The obesity epidemic is more complicated than the London Underground. Sugar is as big a villain as ‘Darth Vader’. No one is courageous enough to pass laws regulating how and what Australians can eat.
Those are some of the views expressed by Australian physicians at an anaesthetists conference in Brisbane, where the nation’s burgeoning waistline is high on the agenda.
University of Queensland Professor of Endocrinology John Prins believes legislation is “probably” necessary.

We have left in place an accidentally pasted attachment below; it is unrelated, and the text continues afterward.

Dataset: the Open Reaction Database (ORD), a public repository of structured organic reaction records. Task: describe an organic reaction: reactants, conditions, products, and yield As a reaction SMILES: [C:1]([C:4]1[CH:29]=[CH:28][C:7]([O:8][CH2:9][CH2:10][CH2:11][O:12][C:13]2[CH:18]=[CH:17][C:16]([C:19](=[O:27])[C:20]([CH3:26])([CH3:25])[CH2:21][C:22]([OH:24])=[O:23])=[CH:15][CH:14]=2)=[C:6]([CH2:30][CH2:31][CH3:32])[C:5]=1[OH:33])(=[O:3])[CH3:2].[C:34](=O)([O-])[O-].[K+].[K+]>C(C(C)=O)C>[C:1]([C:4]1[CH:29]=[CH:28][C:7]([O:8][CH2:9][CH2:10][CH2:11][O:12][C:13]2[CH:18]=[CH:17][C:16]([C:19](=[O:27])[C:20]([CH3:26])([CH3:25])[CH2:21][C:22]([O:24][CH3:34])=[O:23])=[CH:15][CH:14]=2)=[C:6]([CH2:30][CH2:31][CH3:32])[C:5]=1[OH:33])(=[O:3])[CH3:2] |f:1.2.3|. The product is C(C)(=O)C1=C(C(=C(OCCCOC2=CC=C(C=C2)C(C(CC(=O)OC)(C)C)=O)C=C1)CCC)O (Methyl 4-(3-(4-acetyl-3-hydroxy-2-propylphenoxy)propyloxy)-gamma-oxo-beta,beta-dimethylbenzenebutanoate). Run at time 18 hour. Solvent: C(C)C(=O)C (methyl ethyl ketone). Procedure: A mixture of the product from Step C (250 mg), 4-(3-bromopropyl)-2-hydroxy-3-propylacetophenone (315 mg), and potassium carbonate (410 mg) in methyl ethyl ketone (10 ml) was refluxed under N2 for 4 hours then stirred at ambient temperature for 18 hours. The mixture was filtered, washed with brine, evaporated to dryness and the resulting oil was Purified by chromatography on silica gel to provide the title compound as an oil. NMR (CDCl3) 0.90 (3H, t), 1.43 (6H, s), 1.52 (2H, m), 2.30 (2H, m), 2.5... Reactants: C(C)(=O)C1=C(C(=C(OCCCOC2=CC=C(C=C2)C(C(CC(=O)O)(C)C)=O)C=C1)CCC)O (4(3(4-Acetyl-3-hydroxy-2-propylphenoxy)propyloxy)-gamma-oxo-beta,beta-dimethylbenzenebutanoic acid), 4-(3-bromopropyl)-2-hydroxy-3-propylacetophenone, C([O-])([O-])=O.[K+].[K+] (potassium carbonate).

“You don’t think it will work? Think pool fences, seatbelts etc,” he told colleagues at the Australian and New Zealand College of Anaesthetist (ANZCA) annual scientific meeting in Brisbane on Sunday.
“Everybody knows it probably should be done, nobody knows how to do it – I certainly don’t, and no government is going to rush into it,” he said.
Slapping taxes on sugary drinks and junk food would be too “simplistic”, Prof Prins said.
The biggest risk of any legislation, he said, would be the offence it might give to those who believe they have an inherent right to determine what they eat without government interference.
“Some people are just quite happy being fat and don’t want anybody to legislate,” he said.